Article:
Okay, so stuff on logical relations still isn't sinking in today and I'm feeling pretty foolish. So, let's get back a little more on my home territory: category theory. Specifically, a paper from a few years ago from Hyland & Power about Lawvere theories and their connection to computer science.
Okay, so first off what's a Lawvere theory? Well, basically, it's a category with only one "base" object that generates all other objects via finite products of the base object with itself. Each such category, up to iso obvs, corresponds to a single-sorted algebraic theory. There's a good explanation of them here that I recommend reading. In order to "get it" I had to work through their example of the theory of groups and sketch out the equivalence.
...so, what's the connection to computer science? Well, first let's go back to monads. Err...real monads, not the burritos that appear in the over 9000 Haskell monad tutorials. So, in Moggi's work monads were useful because they were - basically - generalized let statements. These let statements allow us to sequence effects in our computations, such as state, IO, etc. which is really useful for describing the semantics of a language! Okay, but what about the actual morphisms that perform the side-effects? Well, they're left out in the cold so to speak. They're called "non-proper" morphisms and are subject only to some naturality conditions. Now, to be fair, that's nothing to sneeze at but it doesn't capture most equations you would want: just the bare minimum to make sense.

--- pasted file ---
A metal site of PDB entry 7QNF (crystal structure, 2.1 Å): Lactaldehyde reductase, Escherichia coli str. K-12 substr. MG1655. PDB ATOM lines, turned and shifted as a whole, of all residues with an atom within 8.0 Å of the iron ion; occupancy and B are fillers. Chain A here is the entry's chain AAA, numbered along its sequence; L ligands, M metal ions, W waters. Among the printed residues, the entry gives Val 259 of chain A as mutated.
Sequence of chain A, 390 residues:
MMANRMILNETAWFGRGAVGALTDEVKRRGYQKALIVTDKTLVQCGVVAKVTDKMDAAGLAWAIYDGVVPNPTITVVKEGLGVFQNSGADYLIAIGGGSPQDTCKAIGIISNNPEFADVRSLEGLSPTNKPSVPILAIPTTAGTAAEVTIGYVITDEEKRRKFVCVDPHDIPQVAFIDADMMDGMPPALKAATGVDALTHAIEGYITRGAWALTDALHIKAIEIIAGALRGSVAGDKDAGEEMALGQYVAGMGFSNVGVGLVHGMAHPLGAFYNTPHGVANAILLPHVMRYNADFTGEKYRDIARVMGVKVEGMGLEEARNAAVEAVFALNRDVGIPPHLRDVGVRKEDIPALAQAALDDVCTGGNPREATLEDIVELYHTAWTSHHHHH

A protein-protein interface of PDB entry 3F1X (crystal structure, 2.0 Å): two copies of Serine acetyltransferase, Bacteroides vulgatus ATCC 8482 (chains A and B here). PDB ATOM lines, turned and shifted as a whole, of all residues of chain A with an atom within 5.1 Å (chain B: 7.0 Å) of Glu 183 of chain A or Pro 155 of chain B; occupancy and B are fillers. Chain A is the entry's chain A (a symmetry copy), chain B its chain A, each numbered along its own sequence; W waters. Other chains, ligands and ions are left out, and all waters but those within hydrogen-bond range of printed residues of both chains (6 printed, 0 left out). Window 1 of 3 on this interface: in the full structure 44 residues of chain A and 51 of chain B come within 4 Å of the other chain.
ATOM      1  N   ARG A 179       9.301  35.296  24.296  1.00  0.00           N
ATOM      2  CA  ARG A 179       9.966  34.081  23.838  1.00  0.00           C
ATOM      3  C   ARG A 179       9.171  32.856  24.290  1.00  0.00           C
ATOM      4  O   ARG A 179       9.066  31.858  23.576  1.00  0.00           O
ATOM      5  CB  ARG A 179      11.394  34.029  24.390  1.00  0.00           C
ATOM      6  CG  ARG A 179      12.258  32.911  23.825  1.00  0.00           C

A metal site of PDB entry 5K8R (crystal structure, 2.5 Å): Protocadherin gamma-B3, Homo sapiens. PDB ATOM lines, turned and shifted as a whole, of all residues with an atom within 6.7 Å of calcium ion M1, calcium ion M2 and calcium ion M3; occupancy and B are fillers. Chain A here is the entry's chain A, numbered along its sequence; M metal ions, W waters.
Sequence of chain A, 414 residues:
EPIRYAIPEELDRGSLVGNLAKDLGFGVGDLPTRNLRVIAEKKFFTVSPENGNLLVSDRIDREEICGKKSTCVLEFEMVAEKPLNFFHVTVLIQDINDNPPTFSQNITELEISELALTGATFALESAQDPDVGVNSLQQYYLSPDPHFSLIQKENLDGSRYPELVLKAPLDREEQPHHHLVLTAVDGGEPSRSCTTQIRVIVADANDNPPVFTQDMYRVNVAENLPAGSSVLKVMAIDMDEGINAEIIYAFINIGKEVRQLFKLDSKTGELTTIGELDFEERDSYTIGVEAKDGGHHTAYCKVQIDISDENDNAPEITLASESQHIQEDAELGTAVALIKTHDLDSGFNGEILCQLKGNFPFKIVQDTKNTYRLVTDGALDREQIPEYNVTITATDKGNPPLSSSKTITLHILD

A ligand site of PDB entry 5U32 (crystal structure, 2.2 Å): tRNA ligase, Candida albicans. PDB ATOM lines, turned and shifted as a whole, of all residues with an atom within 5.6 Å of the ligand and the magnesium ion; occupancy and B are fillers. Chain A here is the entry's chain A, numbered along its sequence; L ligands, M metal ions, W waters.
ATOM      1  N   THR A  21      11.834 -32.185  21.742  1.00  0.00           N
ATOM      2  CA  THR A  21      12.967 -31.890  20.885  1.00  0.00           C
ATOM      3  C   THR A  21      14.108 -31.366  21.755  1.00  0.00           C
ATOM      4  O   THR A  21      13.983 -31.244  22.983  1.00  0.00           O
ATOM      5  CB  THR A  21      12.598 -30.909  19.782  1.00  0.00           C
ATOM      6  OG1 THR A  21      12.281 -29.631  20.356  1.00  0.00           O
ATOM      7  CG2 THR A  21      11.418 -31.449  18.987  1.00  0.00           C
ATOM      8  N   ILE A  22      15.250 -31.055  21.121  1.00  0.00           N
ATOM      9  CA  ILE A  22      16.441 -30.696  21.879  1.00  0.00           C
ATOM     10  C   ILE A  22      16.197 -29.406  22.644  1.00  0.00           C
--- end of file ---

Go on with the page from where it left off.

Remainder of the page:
Well, the neat thing is that if you describe side-effects by their operations as some kind of Lawvere theory, you can recover the monad of side-effects as a coend that kinda "rolls up" all the operations into the structure that they operate on. That description wasn't very good, was it? I'll have to think of some better picture at some point. Now, since monads are a more general structure than Lawvere theories you get a bit of a loss of information, i.e. the less stringent equations on operations; however, it does mean that from a more rigid description we can recover the "generalized let" we want from sequencing.
Now here's where I get murky - I haven't done any serious examples so I don't see entirely how one would directly use this to describe the semantics of a programming language with side-effects. I get conceptually that it's more specific, but I'm not entirely clear on how much it buys you and if its worth it. I probably need to read the half-dozen papers written by Plotkin et al. on the topic. :-p
Now, okay, so I've told a little bit of a lie so far - if one does these constructions in "ordinary" category theory, this whole trick of recovering the monad from the Lawvere theory only really works on the category Set, which isn't terribly useful for programming languages that allow general recursion...instead, we have to move over the enriched category theory which I'm still wrapping my head around.
The basic point of enriched category theory is that rather than having sets of morphisms, one has hom-objects from another monoidal closed category. The normal rules about composition still, basically, hold the way you'd expect in the hom-objects. Again, the nitty-gritty of what changes in enriched category theory is lost on me at the moment; however, I know that there has been work to rebuild the work on Lawvere theories in the enriched setting and that this is what's actually used in the Plotkin et al. papers.
So, yeah, this was a bit longer than I intended but I had a lot to talk out with this paper.